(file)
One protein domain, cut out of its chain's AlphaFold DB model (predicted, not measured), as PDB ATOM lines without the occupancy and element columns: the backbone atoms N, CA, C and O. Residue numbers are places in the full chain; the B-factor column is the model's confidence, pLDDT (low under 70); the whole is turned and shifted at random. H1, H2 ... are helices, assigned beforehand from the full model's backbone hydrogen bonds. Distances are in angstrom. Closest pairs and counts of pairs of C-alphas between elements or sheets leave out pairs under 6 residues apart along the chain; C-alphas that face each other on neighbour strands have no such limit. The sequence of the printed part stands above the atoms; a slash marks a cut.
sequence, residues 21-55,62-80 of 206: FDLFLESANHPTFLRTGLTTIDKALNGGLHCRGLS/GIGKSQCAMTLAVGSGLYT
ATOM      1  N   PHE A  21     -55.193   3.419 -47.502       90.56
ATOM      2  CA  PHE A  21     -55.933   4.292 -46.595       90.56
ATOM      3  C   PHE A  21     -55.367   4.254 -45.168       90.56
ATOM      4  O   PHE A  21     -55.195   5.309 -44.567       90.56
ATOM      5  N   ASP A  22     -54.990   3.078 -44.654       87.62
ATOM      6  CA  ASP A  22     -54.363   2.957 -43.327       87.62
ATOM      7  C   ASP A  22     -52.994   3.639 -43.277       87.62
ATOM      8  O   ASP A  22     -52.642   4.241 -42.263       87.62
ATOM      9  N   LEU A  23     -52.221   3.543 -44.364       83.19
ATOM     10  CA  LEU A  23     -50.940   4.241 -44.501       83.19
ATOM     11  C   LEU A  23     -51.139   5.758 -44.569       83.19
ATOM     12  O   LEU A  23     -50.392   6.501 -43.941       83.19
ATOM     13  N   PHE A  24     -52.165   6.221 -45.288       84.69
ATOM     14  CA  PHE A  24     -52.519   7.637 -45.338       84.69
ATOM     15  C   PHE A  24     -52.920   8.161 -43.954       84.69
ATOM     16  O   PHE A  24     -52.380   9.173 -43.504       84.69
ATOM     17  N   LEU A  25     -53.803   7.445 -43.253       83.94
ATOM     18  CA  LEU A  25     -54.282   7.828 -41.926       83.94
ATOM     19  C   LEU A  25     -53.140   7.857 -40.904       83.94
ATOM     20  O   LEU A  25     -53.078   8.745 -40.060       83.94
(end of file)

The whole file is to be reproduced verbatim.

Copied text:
One protein domain, cut out of its chain's AlphaFold DB model (predicted, not measured), as PDB ATOM lines without the occupancy and element columns: the backbone atoms N, CA, C and O. Residue numbers are places in the full chain; the B-factor column is the model's confidence, pLDDT (low under 70); the whole is turned and shifted at random. H1, H2 ... are helices, assigned beforehand from the full model's backbone hydrogen bonds. Distances are in angstrom. Closest pairs and counts of pairs of C-alphas between elements or sheets leave out pairs under 6 residues apart along the chain; C-alphas that face each other on neighbour strands have no such limit. The sequence of the printed part stands above the atoms; a slash marks a cut.
sequence, residues 21-55,62-80 of 206: FDLFLESANHPTFLRTGLTTIDKALNGGLHCRGLS/GIGKSQCAMTLAVGSGLYT
ATOM      1  N   PHE A  21     -55.193   3.419 -47.502       90.56
ATOM      2  CA  PHE A  21     -55.933   4.292 -46.595       90.56
ATOM      3  C   PHE A  21     -55.367   4.254 -45.168       90.56
ATOM      4  O   PHE A  21     -55.195   5.309 -44.567       90.56
ATOM      5  N   ASP A  22     -54.990   3.078 -44.654       87.62
ATOM      6  CA  ASP A  22     -54.363   2.957 -43.327       87.62
ATOM      7  C   ASP A  22     -52.994   3.639 -43.277       87.62
ATOM      8  O   ASP A  22     -52.642   4.241 -42.263       87.62
ATOM      9  N   LEU A  23     -52.221   3.543 -44.364       83.19
ATOM     10  CA  LEU A  23     -50.940   4.241 -44.501       83.19
ATOM     11  C   LEU A  23     -51.139   5.758 -44.569       83.19
ATOM     12  O   LEU A  23     -50.392   6.501 -43.941       83.19
ATOM     13  N   PHE A  24     -52.165   6.221 -45.288       84.69
ATOM     14  CA  PHE A  24     -52.519   7.637 -45.338       84.69
ATOM     15  C   PHE A  24     -52.920   8.161 -43.954       84.69
ATOM     16  O   PHE A  24     -52.380   9.173 -43.504       84.69
ATOM     17  N   LEU A  25     -53.803   7.445 -43.253       83.94
ATOM     18  CA  LEU A  25     -54.282   7.828 -41.926       83.94
ATOM     19  C   LEU A  25     -53.140   7.857 -40.904       83.94
ATOM     20  O   LEU A  25     -53.078   8.745 -40.060       83.94